With the re-issue of Their Satanic Majesties Request, it’s probably fair to point out that it has long suffered in terms of the public perception of it as a Stones album. There’s probably two factors at play here. Firstly, that 1967 was such a strong year for music with releases from The Beatles, The Kinks, Jimi Hendrix, Love etc.. that made such a deep impression they’re still being analysed and eologised half a century later. (I have no doubt that there are records from 2017 that will be examined in 2067 but that’s a discussion for another time.)
Then there’s the fact that it followed on from two high points in the Stones catalogue, Aftermath and Between The Buttons and over the next five years it would be directly followed by Beggars Banquet, Let It Bleed, Sticky Fingers and Exile On Main St. In lesser hands each one of those albums are strong enough to be a career highpoint. In the case of the Rolling Stones it means that other works get overshadowed. Leaving aside the turbulence in their lives that year, which has been written about enough (look it up if you have to), what is the legacy of Their Satanic Majesties Request fifty years on?
First of all, it continues to take a more experimental approach to music as evidenced on the previous two albums, which would be jettisoned in favour of a return to their blues(ier) roots by the next album. To put it on is to feel and hear a band who are pushing the boundaries, albeit not in an altogether focused way. It was the first album that the band produced themselves, after producer and manager Andrew Loog Oldham had quit earlier that year. Mick Jagger would later give his opinion that this hadn’t been for the best and that the sessions would have benefited from someone telling them to get on with it. Of course, the other side of that argument is that once Jimmy Miller came on board (up to and including 1973’s Goat’s Head Soup), the Stones were never as adventurous over the course of an album again.
‘She’s A Rainbow’ is a case in point. Probably the best known song on the album; it is a beautiful psychedelic song, which is almost like a nursery rhyme. However, some of the instrumentation is excessive, detracting a little from the charm. ‘Gomper’ sees the band in fully-fledged explorative mode without overstaying its welcome. While making nine other carbon copies of this track would have made for a tiring album, it is an example of how it could all work. Somehow it comes together here.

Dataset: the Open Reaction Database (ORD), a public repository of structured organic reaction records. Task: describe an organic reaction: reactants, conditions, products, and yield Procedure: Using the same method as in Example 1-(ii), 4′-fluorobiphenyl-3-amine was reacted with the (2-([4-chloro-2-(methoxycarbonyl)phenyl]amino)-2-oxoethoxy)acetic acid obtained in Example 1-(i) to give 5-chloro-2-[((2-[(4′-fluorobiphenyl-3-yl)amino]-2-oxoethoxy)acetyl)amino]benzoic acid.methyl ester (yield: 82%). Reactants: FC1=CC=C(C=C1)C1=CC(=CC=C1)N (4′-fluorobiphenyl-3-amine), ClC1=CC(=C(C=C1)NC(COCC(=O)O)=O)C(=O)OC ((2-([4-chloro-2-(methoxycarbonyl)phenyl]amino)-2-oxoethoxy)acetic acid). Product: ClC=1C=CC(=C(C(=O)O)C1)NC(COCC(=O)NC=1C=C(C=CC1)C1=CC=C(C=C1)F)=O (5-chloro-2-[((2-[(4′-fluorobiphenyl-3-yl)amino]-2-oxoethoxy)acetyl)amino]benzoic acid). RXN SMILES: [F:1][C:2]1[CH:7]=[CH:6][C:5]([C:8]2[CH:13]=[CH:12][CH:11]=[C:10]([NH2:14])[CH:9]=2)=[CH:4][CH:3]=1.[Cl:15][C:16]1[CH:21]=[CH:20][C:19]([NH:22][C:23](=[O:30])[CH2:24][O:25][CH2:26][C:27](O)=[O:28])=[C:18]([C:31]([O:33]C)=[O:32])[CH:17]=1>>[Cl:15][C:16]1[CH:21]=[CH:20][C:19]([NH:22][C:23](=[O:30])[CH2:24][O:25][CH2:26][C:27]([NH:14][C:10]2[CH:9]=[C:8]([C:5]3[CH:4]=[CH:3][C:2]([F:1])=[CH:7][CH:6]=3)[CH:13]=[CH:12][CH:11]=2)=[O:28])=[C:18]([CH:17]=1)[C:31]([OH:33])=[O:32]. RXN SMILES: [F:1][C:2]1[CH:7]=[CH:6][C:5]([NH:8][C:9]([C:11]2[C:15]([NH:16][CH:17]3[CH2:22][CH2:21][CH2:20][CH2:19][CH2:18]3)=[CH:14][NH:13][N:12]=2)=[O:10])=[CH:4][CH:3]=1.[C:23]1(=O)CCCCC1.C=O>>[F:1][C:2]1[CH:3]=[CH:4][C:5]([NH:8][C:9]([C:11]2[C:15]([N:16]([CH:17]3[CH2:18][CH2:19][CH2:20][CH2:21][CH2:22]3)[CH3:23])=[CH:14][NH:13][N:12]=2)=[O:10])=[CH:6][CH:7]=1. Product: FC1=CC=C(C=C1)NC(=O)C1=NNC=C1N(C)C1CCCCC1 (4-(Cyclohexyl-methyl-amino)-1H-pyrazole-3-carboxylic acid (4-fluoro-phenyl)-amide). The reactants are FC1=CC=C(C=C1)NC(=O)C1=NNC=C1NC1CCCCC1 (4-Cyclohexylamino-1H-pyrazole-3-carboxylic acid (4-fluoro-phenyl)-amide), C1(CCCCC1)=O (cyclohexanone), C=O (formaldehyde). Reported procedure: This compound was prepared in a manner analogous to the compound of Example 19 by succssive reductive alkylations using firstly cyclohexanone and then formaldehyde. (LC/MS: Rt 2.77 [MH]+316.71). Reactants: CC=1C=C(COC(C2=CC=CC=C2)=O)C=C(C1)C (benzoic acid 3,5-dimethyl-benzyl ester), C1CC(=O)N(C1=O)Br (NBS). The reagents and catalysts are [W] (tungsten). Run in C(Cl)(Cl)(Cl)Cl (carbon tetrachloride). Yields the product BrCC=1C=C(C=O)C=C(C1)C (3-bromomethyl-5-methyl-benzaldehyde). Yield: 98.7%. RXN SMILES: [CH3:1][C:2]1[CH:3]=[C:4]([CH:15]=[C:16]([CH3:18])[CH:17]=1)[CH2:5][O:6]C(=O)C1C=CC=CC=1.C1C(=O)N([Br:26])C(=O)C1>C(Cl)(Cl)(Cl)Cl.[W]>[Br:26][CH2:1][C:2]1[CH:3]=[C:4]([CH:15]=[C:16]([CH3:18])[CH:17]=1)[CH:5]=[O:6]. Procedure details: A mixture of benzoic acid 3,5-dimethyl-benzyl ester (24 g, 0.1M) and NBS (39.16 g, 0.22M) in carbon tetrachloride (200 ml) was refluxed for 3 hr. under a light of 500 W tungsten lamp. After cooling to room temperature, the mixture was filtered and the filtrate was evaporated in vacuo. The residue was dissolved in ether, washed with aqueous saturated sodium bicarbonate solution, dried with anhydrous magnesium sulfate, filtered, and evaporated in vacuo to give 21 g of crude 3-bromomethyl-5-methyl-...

Bill Wyman has often been seen as the quiet one in the Stones, and this album features ‘In Another Land;’ it’s the only song in the Rolling Stones canon both written and sung by him. He took advantage of the fact that he was the lone member who showed up to the studio one day. The Small Faces happened to be recording next door, so Steve Marriott and Ronnie Lane were invited to contribute backing vocals, with Marriott also providing 12-string acoustic guitar. This was turned into a full Rolling Stones affarir with the addition of Brian Jones on mellotron, Stones cohort Nicky Hopkins on harpsichord and finally by adding Charlie Watts on drums, and Mick and Keith Richards adding backing vocals. It is one of the better tracks on here.
This is not an awful Rolling Stones album, but all these years later, it still feels like their attempt to cash-in on psychedelia without really pulling it off. There’s plenty to investigate, but aside from a few tracks, not a huge amount that really captures the Stones at their best. Some of their efforts from Goat’s Head Soup onwards would be patchy affairs – but like this, all with at least one or two tracks to recommend them. There’s fun to be had – but even with the addition of both mono and stereo mixes here, it’s probably not an album that’ll end up being played particularly often.